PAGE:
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Old 11-01-2004, 08:01 PM   #1
SamRaimi
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Win 2K / Mandrake 10 Dual Boot Bootloader issues


I have used Win 2K for several years, and I would like to start using Linux, but I have been having trouble getting a distribution installed. I would really like to get Mandrake 10 installed, but I have also tried Fedora Core 2 and with either, I always run into problems with the bootloader.

I have 2 hard drives (1@160GB and 1@40GB) and would like Mandrake to have the whole 40GB drive. The 40GB drive used to have Windows on it, but I have moved all of Windows. The whole installation process goes off without a hitch. Whenever LILO starts booting, I just get an "L" followed by a series of "01"'s. I have tried GRUB and get an error. I have also tried creating a bootable floppy with GRUB and get the same "Disk error".

Any help would be greatly appreciated. Let me know if more info is needed.
 
Old 11-01-2004, 11:19 PM   #2
opjose
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The best way to do this is to set up a small /boot partition at the "beginning" of your primary master. The same drive which currently has Win2K on it.

This should be a small 32 to 64 MEG PRIMARY partition.

Ideally you'd add some swap space to the end of your first hard drive too, so that Linux could swap to the non-busy drive.

E.G.

First Hard Drive

Primary Partition 1 /boot
Primary Partition 2 Windows
Primary Partition 3 Linux SWAP

Second Hard Drive

Primary Partition 1 / (Linux Root)

Linux needs to boot from a PRIMARY partition (ideally "early" on the drive.) The kernel is stored in this /boot partition.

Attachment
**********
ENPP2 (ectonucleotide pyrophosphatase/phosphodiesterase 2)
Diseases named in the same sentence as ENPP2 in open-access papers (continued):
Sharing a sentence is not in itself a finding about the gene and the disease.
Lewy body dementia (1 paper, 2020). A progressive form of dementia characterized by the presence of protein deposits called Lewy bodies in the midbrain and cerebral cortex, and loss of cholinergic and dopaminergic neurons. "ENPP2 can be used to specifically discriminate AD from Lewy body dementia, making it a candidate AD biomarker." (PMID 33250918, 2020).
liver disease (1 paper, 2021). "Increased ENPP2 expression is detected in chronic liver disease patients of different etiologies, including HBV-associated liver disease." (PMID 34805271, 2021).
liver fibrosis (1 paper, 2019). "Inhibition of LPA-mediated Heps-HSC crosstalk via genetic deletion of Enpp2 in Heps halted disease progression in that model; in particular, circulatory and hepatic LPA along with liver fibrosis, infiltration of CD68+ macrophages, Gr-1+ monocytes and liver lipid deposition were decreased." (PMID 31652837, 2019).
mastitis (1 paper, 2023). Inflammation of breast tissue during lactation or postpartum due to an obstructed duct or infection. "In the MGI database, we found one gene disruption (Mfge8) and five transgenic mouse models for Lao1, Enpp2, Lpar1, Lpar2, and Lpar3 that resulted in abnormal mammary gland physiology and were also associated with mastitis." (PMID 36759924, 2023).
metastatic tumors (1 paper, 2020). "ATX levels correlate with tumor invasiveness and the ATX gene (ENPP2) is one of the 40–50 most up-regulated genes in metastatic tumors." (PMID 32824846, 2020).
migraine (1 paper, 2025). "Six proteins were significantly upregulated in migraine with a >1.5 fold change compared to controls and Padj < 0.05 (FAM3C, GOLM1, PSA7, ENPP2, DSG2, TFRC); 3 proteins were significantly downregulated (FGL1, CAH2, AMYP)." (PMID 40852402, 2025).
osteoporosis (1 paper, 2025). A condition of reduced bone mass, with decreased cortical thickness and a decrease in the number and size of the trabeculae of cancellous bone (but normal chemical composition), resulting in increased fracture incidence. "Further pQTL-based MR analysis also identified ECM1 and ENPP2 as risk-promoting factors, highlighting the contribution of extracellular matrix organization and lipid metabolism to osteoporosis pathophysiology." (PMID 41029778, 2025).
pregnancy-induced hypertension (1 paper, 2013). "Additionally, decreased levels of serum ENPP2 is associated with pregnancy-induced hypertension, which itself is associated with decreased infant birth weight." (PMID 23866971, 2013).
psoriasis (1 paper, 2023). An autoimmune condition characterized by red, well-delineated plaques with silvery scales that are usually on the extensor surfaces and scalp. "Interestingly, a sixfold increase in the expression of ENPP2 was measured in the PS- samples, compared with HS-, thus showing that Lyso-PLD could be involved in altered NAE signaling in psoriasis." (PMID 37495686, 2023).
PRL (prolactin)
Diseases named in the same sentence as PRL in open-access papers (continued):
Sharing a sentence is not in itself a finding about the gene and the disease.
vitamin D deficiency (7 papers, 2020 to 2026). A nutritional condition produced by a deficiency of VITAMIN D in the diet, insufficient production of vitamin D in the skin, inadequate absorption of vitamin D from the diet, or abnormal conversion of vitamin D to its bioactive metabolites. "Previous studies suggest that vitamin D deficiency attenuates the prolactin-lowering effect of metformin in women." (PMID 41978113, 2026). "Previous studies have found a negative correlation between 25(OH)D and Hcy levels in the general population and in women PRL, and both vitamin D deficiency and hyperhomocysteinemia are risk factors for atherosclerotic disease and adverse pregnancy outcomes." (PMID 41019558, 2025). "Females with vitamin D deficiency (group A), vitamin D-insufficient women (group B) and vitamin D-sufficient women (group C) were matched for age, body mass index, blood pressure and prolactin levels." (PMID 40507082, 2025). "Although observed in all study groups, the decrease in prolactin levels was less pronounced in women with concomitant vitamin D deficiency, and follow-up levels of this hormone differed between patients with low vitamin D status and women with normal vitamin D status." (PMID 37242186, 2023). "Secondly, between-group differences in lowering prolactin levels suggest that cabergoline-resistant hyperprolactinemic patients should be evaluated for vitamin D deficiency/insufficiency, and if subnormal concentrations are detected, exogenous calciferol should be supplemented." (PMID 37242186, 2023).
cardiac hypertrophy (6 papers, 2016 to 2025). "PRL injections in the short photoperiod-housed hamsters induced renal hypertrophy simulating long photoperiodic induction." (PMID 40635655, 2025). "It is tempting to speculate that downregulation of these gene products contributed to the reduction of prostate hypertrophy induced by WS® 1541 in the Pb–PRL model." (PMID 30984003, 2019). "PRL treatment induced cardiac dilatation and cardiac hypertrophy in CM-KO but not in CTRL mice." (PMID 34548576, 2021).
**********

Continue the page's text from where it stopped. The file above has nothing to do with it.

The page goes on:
Once the kernel is loaded by the bootloader, Linux can pretty much find itself anywhere on your system.

However this will create some minor grief in that you should move and resize your existing Win2K partition a bit.

Programs such as Partition Magic or Acronis will do this for you.


Lilo or grub should then be installed to the Master Boot Record and NOT the partition itself as many mistakenly do because this is offered as an option.

Lilo takes over as an OS/Partition selector, permitting you to choose and boot from either Linux or Windows.
 
Old 11-02-2004, 09:15 AM   #3
SamRaimi
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I'm pretty new to this, but does it cause any conflict to have the main drive with Windows with multiple filesystems on it? I'm assuming that when you say hda should look like this, they would also have filesystems like those listed as well?

Partition1 - /boot - ext3???
Partition2 - Windows - NTFS
Partition3 - /swap - ext3
 
Old 11-02-2004, 10:42 AM   #4
Andrew Skinner
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this is not a problem, I dual boot XP and Linux on the same drive and have also a FAT32 partition (few 100 Mb) so that I can share files between windows and Linux.
 
Old 11-02-2004, 11:26 AM   #5
bluefusionx
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Well, during the install, just lower the windows partitiion to your preferred extent, and then create a partition, make it all the rest of the drive except one GB, ir somthing, then make the rest the swap partition. If you want to learn linux , but don't want a full switch, get mandrakemove, a live CD, at mandrakelinux.com
 
Old 11-02-2004, 02:28 PM   #6
opjose
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SamRaimi

For assured compatibility with anything you may do in the future, vis a vis Linux upgrades. the /boot partition should be Linux Native not ext3.

It should be the first partition on the drive (preferably).

E.G. if you are setting up a new system,

Use any partitioning software to set up an initial 64 meg partition.

Install XP but manually configure the partition structure selecting as much of the drive as you need.

Once you have XP up and running install Linux using the rest of the drive(s) as you see fit.

Since the kernel loads from /boot you'd have a hard time creating a structure that Linux doesn't understand. (This is pretty nice BTW...)

As I mentioned putting the swap partition on your the first drive has an advantage if you put Linux on the second drive.

Linux will be heavily accessing the second drive, the first will be unused.

If you put the swap on it, there is less latency during swap operations as the drive will not be busy with other functions, thereby speeding up the system.
 
  


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